Okapi, Okapia johnstoni

© University Museum of Zoology, Cambridge 2013

© University Museum of Zoology, Cambridge 2013

Roz Wade, Education Officer at the Museum of Zoology, writes:

The Museum of Zoology is a teaching museum, set up to teach our undergraduate students about animal form, diversity and evolution. One of the things visitors remember and comment on is the number of skeletons – in the lower gallery, our mammal displays are predominantly skeletons rather than stuffed animals. You can see so much from a skeleton about how the animals are put together and function that you can’t get from looking at a stuffed and mounted skin. And also there is something rather spooky about a room full of taxidermy that for some reason doesn’t apply to skeletons. It is not totally devoid of skins though, and the largest and probably best loved of them is the Okapi.

The Okapi is a fairly large herbivore related to giraffes. It is graceful in its shape, with elegant limbs and delicate features (apart from the rather large ears!). Its coat is a lovely warm brown colour with beautiful cream stripes on its legs. They live in the dense, humid forests of the Democratic Republic of Congo where, if seen (unlikely as they are pretty elusive creatures) they are either alone or in pairs or small family groups. Okapis are very secretive and only became known to science around 1900 – quite astonishing for such a large animal. Our specimen was registered in the Museum in 1912, so a pretty early example to be brought back to the UK. It was stuffed at the renowned London taxidermy firm Rowland Ward Ltd. But lately she has been looking a little tired – she has received so much love from visitors stroking her she has a bald patch on the side of her body. With the redevelopment we are now having to rethink where to display this interesting animal. We know how popular the Okapi is, and rightly so, but have to preserve it for the future. This is just one of the many things we have to think about with the redevelopment project. Getting the balance right between access to our fabulous collections and protecting them for future generations is so important to us. Watch this space for more stories we are finding about our specimens as we go through these exciting times!


Giraffe Skull, Giraffa camelopardalis

Giraffe Skull, Giraffa camelopardalis

Dr Phil Cox, former PhD student at the Museum of Zoology, writes:

No visitor to the Museum can fail to notice the mounted giraffe skeleton on display in the lower gallery, towering over the other mammal skeletons. It is great to be able to stand next to the giraffe to get a feel for just how tall these creatures actually are. However, because of its height, it is difficult to get a good look at the giraffe’s skull. Therefore, the specimen I have chosen is not the mounted skeleton, but the adult male giraffe skull in the nearby cabinet that is conveniently displayed at (human) eye-level. From this perspective it is much easier to see just how large and impressive the giraffe skull is. I can also confirm that it is extremely heavy. As part of my PhD, which was an investigation into the bone structure in and around the eye-socket in mammals, I wanted to examine and measure the giraffe skull. It required two people (Ray Symonds, the collections manager at the time, and myself) to lift it off the shelf and on to a nearby table. It is the weight of the skull and the length of the neck that enable male giraffes (bulls) to use their heads as club-like weapons during duels known as ‘necking’. Such contests occur between male giraffes in order to establish dominance, and involve the bulls swinging their necks and trying to hit each other with their ossicones (the horn-like structures on the top of the head). Having experienced the weight of this specimen first-hand, I was not surprised to find out that a well-placed blow from the head can knock a fully-grown bull completely off-balance.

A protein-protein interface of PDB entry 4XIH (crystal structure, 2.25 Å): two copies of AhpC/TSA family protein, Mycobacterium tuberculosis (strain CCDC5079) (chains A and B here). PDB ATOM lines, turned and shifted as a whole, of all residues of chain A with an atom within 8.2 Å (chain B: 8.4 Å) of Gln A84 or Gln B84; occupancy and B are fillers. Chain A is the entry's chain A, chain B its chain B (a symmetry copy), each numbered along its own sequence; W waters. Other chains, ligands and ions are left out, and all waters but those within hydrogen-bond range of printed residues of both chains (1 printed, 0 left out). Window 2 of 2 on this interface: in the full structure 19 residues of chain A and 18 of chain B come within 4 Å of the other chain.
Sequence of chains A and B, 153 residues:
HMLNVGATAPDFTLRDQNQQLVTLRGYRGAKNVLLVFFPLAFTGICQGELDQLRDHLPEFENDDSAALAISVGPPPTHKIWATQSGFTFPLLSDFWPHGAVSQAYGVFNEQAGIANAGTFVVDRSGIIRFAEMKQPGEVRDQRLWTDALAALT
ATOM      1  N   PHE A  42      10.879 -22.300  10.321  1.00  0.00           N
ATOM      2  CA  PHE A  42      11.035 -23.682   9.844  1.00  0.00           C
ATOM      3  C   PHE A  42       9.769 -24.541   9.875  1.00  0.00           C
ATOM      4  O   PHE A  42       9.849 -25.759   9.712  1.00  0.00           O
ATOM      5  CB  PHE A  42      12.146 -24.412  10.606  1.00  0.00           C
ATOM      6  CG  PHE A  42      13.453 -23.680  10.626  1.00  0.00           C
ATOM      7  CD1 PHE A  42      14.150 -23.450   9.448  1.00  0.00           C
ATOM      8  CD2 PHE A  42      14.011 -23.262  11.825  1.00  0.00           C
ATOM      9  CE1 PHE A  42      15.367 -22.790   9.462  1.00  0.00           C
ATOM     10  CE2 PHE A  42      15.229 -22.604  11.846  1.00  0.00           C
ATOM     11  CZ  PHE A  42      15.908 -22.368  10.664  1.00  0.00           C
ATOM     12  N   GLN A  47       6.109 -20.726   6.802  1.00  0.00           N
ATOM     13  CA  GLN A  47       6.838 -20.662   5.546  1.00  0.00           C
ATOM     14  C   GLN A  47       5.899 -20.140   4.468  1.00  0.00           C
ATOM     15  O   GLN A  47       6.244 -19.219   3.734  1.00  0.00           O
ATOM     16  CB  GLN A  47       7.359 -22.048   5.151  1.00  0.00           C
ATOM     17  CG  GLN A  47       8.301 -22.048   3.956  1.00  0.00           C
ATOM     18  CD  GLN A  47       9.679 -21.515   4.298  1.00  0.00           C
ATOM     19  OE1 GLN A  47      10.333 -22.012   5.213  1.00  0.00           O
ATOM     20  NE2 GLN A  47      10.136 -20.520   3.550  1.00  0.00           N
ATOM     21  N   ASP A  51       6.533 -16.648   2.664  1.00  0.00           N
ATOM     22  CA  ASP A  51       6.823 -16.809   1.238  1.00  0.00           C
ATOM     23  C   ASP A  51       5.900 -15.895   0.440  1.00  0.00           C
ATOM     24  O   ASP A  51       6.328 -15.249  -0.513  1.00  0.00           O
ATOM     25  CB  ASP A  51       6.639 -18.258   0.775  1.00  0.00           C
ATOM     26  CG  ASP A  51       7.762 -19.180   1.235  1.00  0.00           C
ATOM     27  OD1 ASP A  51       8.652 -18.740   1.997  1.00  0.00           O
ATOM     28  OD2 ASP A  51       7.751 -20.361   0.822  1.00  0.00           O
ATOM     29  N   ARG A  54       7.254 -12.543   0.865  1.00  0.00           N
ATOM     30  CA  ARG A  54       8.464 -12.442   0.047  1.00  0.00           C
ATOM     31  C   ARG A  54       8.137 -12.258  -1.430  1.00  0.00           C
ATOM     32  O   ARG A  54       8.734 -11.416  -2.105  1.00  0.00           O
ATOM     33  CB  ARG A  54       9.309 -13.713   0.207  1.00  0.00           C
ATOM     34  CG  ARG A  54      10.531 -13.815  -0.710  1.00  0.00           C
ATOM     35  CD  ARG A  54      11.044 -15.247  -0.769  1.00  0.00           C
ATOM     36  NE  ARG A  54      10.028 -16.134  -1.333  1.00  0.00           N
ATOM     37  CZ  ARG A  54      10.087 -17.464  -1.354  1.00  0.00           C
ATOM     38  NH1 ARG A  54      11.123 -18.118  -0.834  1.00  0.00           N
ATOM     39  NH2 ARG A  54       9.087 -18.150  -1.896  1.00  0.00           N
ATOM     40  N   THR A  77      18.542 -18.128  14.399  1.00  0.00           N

Morganucodon – lower jaw of an early mammal

Eo D61 Morganucodon (=Eozostrodon) watsoni 

From Pontalun quarry, near Bridgend, Glamorgan.

© Pam Gill

Photograph of specimen Eo D61 Morganucodon (=Eozostrodon) watsoni
© Dr Pam Gill

Reconstruction of the lower jaw of Morganucodon.  © Pam Gill

Reconstruction of the lower jaw of Morganucodon.
© Pam Gill

Dr Pam Gill of the School of Earth Sciences, University of Bristol, writes:

This specimen is part of the lower jaw of one of our very first mammal ancestors. It lived in the Early Jurassic, 200 million years ago, at the same time as some of the earliest dinosaurs.  Morganucodon (=Eozostrodon) was a tiny shrew sized mammal and it lived on a small limestone island in what is now Glamorgan, along with another early mammal Kuehneotherium. Hundreds of bones of these creatures accumulated in small subsurface caves, and have now been exposed by quarrying.